Flowing Fuels: Monitoring Illinois Pipelines
We wrap-up our series on "Flowing Fuels" with a look at who is responsible for inspecting pipelines in Illinois.
In August, a fuel pipeline in Erie, Ill., exploded under a cornfield, sending flames hundreds of feet into the air. Dozens of people were evacuated. The pipeline was carrying a mix of ethane and propane. The blast is still under investigation and raises questions about who monitors pipelines that flow just beneath the surface.
The short answer: it depends.
The Illinois Commerce Commission (ICC) regulates pipelines, but it is limited to checking non-hazardous lines that begin and end in the state. That includes natural gas.
Location Makes Illinois A Crossroads For Pipelines
The ICC’s Darin Burk says Illinois has a significant number of natural gas pipelines.
"We're a hub; everything came through Illinois at one time or another. It was a route to the east and a route to the north, and that's where we needed the natural gas." -- Darin Burk, Pipeline Safety Manager, Illinois Commerce Commission
There are 63,000 gas mains in Illinois distributing gas to consumers.
Burk says the ICC has a minor role in regulating oil pipelines like Flanagan South, currently being built in Livingston County.
"If an operator wants to build a hazardous-liquid pipeline in Illinois, they don't really need a permit from us to do it. In most cases, they are going to seek a certificate in good standing," Burk said, "and that's required if they want to seek eminent domain."
That's what happened in the case of the Flanagan South.
Federal Role In Pipelines
All pipelines and any others that cross Illinois' borders are under the eye of the federal government- specifically, the Pipeline and Hazardous Materials Safety Administration, or PHMSA.
That means the federal government is responsible for a lot of pipelines.
Damon Hill is a spokesman for PHMSA.
"We are looking to make sure operators are following our construction and design requirements for pipelines," Hill said. "We are looking to see that they are using qualified personnel, looking at welding practices, and making sure that the pipeline is being lowered into the ground correctly in a way that's not damaging to pipe material or damaging to coating of the pipeline. We also may look at pipeline operator records to make sure they are complying with our regulations."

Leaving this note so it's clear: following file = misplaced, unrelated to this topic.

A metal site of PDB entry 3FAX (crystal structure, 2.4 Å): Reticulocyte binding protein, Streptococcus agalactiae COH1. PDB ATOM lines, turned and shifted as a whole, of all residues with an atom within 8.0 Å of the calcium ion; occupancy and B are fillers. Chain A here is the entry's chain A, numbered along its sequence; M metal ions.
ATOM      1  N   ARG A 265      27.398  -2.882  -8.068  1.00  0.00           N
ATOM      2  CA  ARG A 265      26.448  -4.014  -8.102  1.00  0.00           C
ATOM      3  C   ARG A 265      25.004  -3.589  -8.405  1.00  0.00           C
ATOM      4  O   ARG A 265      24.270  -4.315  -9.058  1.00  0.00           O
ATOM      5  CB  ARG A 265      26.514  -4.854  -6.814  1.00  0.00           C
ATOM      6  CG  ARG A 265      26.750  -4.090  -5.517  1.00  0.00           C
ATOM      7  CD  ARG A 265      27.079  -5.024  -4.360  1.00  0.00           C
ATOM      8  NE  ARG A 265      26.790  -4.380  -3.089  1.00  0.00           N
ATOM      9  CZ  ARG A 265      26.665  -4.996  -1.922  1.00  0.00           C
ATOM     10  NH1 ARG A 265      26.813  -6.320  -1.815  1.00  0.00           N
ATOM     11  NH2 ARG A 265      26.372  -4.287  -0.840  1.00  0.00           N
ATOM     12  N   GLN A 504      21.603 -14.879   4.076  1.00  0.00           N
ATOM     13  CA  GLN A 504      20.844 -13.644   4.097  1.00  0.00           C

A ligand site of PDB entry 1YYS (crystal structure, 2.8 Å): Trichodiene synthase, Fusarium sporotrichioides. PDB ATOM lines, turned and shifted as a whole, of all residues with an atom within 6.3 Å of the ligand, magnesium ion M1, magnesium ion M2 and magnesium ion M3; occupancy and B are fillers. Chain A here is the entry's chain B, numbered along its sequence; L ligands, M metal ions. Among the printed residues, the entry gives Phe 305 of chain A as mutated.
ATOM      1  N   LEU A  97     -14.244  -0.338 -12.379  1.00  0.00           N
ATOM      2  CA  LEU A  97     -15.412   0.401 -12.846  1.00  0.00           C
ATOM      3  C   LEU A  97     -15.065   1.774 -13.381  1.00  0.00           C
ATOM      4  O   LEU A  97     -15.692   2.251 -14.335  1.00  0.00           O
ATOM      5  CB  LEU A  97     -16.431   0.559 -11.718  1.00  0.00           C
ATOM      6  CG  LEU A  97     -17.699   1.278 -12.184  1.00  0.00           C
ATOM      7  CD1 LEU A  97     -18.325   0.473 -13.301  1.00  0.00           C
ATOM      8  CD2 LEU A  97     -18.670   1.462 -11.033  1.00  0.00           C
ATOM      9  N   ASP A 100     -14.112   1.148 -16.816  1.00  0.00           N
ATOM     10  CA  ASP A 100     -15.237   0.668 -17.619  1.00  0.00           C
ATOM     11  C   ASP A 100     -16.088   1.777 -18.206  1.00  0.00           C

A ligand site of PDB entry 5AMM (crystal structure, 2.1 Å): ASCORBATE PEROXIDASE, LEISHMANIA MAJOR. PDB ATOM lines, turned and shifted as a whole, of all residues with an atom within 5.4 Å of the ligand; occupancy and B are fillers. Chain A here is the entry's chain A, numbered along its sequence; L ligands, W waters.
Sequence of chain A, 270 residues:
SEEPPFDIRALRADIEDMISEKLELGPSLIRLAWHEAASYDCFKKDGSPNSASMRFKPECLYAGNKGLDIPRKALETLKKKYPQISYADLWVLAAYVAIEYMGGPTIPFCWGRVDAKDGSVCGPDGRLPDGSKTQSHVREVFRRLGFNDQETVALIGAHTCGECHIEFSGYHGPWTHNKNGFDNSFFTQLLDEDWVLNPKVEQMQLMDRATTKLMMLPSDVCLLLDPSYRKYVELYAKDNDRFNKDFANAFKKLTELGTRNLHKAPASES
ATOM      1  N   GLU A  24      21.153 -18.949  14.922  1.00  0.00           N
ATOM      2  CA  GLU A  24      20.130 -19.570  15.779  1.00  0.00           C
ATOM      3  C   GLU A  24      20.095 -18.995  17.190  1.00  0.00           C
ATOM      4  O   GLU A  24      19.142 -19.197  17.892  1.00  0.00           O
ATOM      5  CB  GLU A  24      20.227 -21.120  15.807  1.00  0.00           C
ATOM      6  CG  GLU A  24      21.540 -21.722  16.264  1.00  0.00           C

The operators also have to monitor their own lines. Kevin O'Connor is a spokesman for Enbridge, the Canadian company who will operate the Flanagan South line.
"We routinely run what are called smart pigs through the line," O'Connor said. "These are highly sensitive computer systems; they almost look like a jet engine that kind of flows with the oil. It can detect anomalies in the pipe."
Pipeline Safety Hits Home
So how can people find out who is responsible for the pipelines in their backyard?
PHMSA's Damon Hill says that information is available to the public through a federal online pipeline mapping system, but the maps are limited.
"The pipeline mapping system is now restricted to only a county level. That's since 9/11 due to safety concerns." --Damon Hill, spokesman, Pipeline and Hazardous Material Safety Administration
Reporter Tina Casagrand wrote an extensive article, with support from the St. Louis Press Club, about the development of the Flanagan South pipeline starting in Livingston County. She says it took months to connect the dots of pipelines.
"For me to find out that the original Spearhead pipeline that runs adjacent to the proposed Flanagan South was built in 1952 (BP bought it at some point, I'm still not sure when) and then BP sold it to Enbridge in 2005, to find that out took a lot of online research," Casagrand said. "The name that Spearhead is filed under is actually CCPS Transportation Inc. is was a lot of first person leg work and kind of talking to the farmers and they knew a little bit about the history."
If there is a history of incidents, Damon Hill says the information is harder to find.
"Those inspection reports are not available publicly, but we do offer certain information following inspections," Hill said. "We put that information on our website on our operator pages that says when a pipeline was last inspected and what type of inspections were completed and whether or not there were any violations or any enforcement actions taken against the operator as a result of those inspections. If there was an enforcement action take, those documents would be available to the public."
For natural gas pipelines within the state, ICC Pipeline Manager Darin Burk says the commission watches new lines as they go in the ground. Inspectors also look at records and programs that are required under code, at least once every three years.
"A lot of the operators are inspected more frequently because they have more pipe, so we spend more time," Burk said. "We try to run a risk-based program. If an operator has older facilities or has had problems, we put more resources towards verifying that the issues are being addressed," Burk said.
Burk says the ICC will start posting incident reports on its website. The commission is still working to build the database. Burk says residents who are unsure about who owns a pipeline or how deep it goes should call his office first.